I agree more unions need to move towards this model, but the solution is not demonizing them and looking to eliminate them, which has been the right wing mission, and stories like these very rarely give the management incompetency and the amount of dollars they wasted in the process. Very rarely do unions just sit around and one day say, "You know what, I don't think we're getting paid enough despite the hard times, let's strike!" Its an infantile reaction born of prejudice, very rarely of an informed perspective.
That's fair. Sadly, the reason why unions are demonized are because the ones that are the most crooked are the ones that matter to us the most. Public sector unions matter when they fight for disproportionate benefits using taxpayer money. The NEA matters when they completely lost the objective of educating our kids.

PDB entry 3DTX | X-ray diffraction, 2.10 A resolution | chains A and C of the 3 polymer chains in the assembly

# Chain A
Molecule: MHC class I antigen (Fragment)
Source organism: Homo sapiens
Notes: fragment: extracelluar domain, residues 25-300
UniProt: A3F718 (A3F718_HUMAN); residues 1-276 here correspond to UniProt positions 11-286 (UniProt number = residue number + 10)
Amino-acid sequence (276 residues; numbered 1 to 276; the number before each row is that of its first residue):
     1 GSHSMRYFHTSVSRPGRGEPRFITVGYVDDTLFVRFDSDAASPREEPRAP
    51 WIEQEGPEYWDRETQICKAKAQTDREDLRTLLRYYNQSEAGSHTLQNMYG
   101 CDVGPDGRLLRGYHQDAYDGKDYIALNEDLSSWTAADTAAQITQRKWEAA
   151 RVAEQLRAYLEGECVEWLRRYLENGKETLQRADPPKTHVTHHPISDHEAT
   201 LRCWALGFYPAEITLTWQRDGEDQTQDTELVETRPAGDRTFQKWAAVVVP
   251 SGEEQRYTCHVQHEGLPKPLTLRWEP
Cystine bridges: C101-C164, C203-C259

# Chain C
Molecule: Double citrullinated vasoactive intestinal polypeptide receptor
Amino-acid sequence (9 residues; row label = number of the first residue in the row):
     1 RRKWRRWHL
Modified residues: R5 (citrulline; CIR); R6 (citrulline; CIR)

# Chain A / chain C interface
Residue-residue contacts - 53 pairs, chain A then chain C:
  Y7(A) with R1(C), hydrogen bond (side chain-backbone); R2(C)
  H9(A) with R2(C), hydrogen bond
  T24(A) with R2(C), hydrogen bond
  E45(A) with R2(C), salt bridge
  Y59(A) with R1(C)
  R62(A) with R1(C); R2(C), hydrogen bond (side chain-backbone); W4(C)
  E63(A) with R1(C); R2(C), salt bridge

You are absolutely right, though, that these are more extreme examples.
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Old 11-17-2012, 10:13 AM   #164
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That's fair. Sadly, the reason why unions are demonized are because the ones that are the most crooked are the ones that matter to us the most. Public sector unions matter when they fight for disproportionate benefits using taxpayer money. The NEA matters when they completely lost the objective of educating our kids.

You are absolutely right, though, that these are more extreme examples.
We don't use taxpayer money. Unions are funded by their member's earnings, the government doesn't do much more than provide a space for them to operate on the facility. Do taxes formulate the revenue that pays my salary? Yes. But, once it gets to me, that's my money, I pay taxes on those same earnings just like anyone else. I choose to send a portion of my earnings for benefits of union membership.